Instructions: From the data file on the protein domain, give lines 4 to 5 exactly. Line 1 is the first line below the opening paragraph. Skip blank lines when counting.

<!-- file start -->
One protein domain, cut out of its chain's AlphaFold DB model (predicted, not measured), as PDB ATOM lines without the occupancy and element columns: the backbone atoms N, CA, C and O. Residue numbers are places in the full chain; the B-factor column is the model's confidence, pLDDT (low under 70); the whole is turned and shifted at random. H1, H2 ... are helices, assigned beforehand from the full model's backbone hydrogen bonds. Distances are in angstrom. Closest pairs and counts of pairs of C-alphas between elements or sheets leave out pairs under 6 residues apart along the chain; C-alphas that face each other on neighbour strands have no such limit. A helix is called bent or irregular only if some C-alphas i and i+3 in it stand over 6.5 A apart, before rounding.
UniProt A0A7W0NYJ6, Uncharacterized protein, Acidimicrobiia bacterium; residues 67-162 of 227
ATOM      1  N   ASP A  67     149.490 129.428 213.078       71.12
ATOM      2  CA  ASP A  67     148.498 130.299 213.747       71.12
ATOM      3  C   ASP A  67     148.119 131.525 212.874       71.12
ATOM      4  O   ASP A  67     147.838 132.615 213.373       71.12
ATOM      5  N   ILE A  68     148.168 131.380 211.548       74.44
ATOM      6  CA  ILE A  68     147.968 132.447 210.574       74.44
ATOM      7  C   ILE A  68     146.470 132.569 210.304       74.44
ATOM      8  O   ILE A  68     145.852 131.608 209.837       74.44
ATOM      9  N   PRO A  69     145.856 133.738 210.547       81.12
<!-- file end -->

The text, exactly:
ATOM      3  C   ASP A  67     148.119 131.525 212.874       71.12
ATOM      4  O   ASP A  67     147.838 132.615 213.373       71.12